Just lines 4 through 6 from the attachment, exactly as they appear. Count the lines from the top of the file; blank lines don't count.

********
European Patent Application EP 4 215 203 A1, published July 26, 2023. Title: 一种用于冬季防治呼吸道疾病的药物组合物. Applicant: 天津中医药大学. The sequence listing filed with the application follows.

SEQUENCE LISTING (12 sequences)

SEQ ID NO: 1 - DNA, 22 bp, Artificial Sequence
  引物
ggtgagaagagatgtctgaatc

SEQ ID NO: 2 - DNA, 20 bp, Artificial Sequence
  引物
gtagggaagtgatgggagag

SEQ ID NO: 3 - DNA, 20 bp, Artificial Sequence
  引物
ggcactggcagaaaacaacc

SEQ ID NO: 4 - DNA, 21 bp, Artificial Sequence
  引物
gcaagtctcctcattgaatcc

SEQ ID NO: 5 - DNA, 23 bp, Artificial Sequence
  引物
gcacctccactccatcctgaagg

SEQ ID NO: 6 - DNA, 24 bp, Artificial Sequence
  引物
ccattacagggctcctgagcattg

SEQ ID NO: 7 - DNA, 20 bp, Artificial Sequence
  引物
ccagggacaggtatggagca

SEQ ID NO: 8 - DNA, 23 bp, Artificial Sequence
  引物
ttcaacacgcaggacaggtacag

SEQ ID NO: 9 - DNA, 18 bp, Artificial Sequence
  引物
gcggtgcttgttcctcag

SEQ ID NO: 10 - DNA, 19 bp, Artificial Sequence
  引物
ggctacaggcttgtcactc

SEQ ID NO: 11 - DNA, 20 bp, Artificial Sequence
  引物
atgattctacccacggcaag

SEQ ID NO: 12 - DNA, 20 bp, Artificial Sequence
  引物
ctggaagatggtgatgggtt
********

  引物
ggtgagaagagatgtctgaatc

SEQ ID NO: 2 - DNA, 20 bp, Artificial Sequence